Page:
“Everything in moderation,” says a friend who drinks one glass of wine every day.
“Everything in moderation,” says the personal trainer at the gym as she munches on dry carrot sticks.
What is moderation? If the concept of moderation confuses you, you’re not alone. Everyone defines it differently. Eating in moderation is a subjective term, meaning something slightly different depending on your perspective. While it’s seemingly a simple question, individual perceptions of reasonable limits would provide a multitude of answers.
At one end of the spectrum, there are those who don’t put much thought into eating a healthy and well-balanced diet. Convenience and taste are the main factors influencing their dietary decisions.
At the opposite end, one may find those who label food as either wholesome and pure or downright evil, with seldom anything in between. Typical “bad” foods such as sugar, carbs, dairy, and processed or refined foods are avoided at all costs.
Both extremes can have detrimental effects on health. Eating calorie-dense foods high in sugar, fat, and salt on a regular basis, combined with a sedentary lifestyle increases the risk of chronic diseases like heart disease, obesity, and diabetes.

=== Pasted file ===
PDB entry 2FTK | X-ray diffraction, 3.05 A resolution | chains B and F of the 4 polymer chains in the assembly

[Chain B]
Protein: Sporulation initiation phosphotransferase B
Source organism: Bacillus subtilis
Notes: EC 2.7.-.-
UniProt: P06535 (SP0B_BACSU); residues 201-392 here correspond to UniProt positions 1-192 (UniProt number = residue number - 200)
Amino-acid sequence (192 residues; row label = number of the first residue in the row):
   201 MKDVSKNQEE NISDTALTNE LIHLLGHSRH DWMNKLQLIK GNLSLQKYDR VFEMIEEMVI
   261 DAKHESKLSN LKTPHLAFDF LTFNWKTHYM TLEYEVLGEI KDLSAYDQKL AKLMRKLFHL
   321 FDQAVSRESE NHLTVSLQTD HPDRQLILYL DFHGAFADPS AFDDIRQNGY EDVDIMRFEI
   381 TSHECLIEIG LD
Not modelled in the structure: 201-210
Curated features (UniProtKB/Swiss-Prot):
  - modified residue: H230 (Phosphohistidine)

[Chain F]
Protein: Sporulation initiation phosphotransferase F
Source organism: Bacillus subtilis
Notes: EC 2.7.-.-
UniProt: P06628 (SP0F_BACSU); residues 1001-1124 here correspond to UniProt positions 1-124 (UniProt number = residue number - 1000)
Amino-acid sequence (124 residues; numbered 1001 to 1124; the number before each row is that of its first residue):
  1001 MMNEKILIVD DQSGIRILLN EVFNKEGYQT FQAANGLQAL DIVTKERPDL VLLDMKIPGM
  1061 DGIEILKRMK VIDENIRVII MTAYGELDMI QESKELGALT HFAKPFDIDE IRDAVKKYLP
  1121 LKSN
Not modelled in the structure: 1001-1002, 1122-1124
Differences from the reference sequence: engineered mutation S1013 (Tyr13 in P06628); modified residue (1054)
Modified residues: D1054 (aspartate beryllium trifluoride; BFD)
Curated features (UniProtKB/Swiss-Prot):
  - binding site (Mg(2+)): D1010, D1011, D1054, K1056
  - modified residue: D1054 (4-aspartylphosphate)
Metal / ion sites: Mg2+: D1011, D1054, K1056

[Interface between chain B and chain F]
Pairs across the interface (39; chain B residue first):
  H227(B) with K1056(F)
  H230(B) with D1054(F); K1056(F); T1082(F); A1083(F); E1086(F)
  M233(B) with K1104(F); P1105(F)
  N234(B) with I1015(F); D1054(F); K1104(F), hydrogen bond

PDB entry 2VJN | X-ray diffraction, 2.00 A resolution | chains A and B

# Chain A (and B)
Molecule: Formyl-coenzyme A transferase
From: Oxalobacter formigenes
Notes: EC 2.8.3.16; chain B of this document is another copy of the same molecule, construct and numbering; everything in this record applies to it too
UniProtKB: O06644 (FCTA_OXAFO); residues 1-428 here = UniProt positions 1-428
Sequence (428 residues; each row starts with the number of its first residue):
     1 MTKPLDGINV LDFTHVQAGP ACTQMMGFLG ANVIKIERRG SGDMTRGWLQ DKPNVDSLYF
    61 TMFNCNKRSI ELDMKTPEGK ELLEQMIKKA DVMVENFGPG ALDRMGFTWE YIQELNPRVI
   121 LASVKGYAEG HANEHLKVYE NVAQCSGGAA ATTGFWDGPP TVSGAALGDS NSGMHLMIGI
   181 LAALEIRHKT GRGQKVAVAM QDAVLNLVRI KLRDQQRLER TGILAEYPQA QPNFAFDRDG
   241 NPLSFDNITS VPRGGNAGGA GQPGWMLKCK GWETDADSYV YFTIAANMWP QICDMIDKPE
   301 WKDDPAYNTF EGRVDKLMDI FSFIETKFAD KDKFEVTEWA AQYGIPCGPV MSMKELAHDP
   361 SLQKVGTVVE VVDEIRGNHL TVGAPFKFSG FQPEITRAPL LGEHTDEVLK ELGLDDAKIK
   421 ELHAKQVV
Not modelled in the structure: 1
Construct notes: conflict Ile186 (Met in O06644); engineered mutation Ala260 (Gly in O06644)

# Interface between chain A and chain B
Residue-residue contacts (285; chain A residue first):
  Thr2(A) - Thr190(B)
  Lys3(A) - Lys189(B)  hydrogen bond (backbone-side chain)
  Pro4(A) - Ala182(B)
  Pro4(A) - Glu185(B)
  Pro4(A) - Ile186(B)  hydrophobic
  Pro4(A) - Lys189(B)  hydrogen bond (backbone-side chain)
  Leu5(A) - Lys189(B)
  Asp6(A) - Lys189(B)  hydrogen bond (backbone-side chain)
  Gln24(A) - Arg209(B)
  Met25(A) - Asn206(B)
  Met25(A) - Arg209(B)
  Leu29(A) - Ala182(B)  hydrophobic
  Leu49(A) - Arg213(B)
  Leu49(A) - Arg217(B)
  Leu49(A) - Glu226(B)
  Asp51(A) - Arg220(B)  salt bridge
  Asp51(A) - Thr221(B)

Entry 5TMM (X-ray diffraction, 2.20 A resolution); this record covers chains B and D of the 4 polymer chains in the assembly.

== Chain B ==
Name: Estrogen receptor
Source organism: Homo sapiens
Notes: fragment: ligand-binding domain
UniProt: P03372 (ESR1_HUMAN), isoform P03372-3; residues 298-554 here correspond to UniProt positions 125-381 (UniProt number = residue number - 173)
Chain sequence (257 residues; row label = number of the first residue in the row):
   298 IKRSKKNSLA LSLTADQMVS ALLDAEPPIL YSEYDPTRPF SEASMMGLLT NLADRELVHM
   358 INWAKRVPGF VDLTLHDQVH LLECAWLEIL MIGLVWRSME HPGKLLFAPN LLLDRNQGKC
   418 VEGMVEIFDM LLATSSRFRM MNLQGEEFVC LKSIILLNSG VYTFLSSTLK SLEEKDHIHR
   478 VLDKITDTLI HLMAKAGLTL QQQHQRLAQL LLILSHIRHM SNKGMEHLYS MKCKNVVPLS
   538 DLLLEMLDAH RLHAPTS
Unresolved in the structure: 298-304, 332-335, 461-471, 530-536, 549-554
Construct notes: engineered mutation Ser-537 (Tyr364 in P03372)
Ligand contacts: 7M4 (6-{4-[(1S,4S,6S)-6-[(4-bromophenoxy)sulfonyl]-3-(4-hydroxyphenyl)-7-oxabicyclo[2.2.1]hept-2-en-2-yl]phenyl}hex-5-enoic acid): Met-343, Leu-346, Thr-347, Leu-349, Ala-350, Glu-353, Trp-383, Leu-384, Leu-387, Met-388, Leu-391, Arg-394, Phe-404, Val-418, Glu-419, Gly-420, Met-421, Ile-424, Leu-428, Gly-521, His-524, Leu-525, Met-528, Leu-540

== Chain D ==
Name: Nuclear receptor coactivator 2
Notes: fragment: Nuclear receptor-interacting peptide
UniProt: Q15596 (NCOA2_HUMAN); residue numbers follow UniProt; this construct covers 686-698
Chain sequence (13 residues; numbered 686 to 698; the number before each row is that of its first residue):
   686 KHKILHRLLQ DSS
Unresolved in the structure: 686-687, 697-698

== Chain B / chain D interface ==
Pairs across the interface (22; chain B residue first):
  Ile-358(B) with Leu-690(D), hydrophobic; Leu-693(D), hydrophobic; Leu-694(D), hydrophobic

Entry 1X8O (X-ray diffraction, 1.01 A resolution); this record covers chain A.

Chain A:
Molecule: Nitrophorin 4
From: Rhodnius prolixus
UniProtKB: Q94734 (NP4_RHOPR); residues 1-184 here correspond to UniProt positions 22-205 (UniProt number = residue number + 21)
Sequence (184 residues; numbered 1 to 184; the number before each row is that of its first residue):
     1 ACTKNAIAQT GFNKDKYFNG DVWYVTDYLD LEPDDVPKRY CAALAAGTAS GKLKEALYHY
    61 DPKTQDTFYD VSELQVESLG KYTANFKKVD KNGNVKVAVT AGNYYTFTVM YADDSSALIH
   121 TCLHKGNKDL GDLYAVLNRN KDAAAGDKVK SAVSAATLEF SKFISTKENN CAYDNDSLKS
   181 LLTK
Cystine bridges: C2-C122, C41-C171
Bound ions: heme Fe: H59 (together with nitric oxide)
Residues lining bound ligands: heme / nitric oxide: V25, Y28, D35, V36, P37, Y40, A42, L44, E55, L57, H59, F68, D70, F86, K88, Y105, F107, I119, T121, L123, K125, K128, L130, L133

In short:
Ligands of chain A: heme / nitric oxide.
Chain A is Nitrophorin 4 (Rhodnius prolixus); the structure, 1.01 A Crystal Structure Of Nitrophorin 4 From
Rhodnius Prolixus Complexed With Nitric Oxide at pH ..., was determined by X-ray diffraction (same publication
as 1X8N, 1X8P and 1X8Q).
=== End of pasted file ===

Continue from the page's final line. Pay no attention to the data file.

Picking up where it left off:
However, cutting out entire food groups without replacing missing nutrients can also pose problems. While “clean eating” might come in an attractive package, severe restrictions can lead to cycles of binge eating, feelings of guilt and shame, and further restriction.
Toward which end of the spectrum do you tend to lean? Where is the fine middle ground?
Eating in moderation means you do not consume more calories than your body needs to function properly. A person who does not eat a moderate number of calories gains weight, risking obesity and its associated illnesses.
The quality of the food is also an important factor when talking about eating in moderation. Consuming food your body does not need or want, such as excess sugar and fat has a detrimental effect on your body.
Eating in moderation means consuming nutritionally dense food so your body gets all the vitamins and minerals it needs without harmful or needless substances. According to the MyPlate scheme from the USDA, a healthy dinner plate contains lean protein, whole-grain foods, fruits and vegetables.
Plan your plate to ensure you are eating the proper foods in moderation. Draw an imaginary line down the middle of your plate. Fill the left half your plate with fruits and vegetables. Draw another imaginary line to cut the right half of your plate into two quarters. Fill one section with lean meat and put whole-grain products in the other section.
Moderation is about a healthy relationship with food – balancing the pleasure of eating with our basic need for sustenance. It is realizing that eating one piece of cake a week probably won’t kill you, but that doing so everyday just might.
If you are fighting obesity and metabolic disease, schedule a consultation at VIPSURG. Dr. Tsuda and his team of experts can help you find the right treatment for your unique situation.